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The October Testament is the combined work of three people:
William Tyndale, 1535: This is Tyndale’s last New Testament as it was taken into the Matthew Bible, completed just before he was captured. In 1536 he was martyred. Few realize that the King James Version relied heavily on Tyndale. Therefore readers will find much that is familiar here.
John Rogers, 1537: A year after Tyndale died, Rogers published his New Testament together with notes and commentaries in the little-known but important Matthew Bible. King Henry VIII then licensed it, and the Matthew Bible was authorized for use in the churches. In 1555 Rogers was burned at the stake by Queen Mary.
Ruth Magnusson Davis, 2016: Now, almost 500 years later, Ruth M. Davis has updated Tyndale’s scriptures and Rogers’ notes with a gentle hand, guarding the historic language and truth of the faith.
As well as the notes and commentaries of the New Testament from the 1537 Matthew Bible, Ruth added some additional treasures. The MB already contained Tyndale’s 1534 prologue to Romans, which Tyndale drew mainly from Martin Luther (so readers may learn his mind also about this “most pure evangelion,” as he called it). But Ruth also added some of Tyndale’s 1534 prologues upon the gospels and epistles along with some marginal notes that Rogers omitted. As well, there are commentaries from Luther, from the great preacher St. Chrysostom, and other jewels.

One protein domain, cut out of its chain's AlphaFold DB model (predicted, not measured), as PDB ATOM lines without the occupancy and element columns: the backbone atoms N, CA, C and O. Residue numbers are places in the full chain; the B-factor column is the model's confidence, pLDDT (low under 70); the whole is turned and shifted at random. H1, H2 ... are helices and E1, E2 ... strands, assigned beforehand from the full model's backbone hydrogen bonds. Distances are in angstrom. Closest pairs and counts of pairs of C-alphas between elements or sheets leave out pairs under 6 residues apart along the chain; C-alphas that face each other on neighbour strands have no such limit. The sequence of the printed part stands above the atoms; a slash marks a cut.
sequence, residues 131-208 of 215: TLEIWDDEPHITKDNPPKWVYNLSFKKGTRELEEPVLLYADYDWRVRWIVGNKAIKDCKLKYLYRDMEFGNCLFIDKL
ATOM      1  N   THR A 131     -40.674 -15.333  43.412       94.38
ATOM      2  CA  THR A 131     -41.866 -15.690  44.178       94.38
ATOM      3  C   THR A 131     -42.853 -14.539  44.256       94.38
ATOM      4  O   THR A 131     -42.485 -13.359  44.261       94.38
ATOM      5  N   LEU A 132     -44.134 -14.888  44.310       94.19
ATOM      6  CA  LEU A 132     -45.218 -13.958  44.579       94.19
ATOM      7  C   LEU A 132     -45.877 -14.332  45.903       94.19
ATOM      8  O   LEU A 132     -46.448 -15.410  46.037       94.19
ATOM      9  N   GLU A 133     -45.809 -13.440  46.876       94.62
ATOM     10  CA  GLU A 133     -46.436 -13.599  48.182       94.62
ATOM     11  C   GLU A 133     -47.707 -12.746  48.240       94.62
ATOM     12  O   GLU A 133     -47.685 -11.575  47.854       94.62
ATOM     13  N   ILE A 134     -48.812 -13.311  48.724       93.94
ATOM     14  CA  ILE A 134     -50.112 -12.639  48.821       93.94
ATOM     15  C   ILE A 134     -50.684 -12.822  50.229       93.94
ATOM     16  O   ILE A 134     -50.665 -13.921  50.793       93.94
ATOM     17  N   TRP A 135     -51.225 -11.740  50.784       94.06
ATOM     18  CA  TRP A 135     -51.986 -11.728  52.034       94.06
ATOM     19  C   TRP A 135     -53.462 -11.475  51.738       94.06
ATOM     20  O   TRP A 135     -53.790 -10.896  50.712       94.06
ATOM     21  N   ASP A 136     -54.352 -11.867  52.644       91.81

Why October Testament? The reference to the month of October recalls Martin Luther’s September Testament. Also, because the advent of October signals that the end of a year is approaching, it is a reminder that the year of our Lord is drawing onward to its close.
– Link to sample scriptures
– Link to “reviews”
– Link to “Preface: How Ruth Updated the New Testament”
Version information and to purchase
(See note at end for information about updates to the October Testament)
A note to readers from the editor, January 2019:
After publication in 2016, the October Testament was periodically emended through to October 2018. The revisions have been supplied to Bible Gateway and Olive Tree, who carry the New Matthew Bible in their online and bible-app platforms. However, sometimes it takes time for them to catch up, so they are not always up-to-date.
Most revisions were to correct minor typos or formatting, but some were editorial. All editions of the October Testament after July, 2018, include a short section explaining the important updates.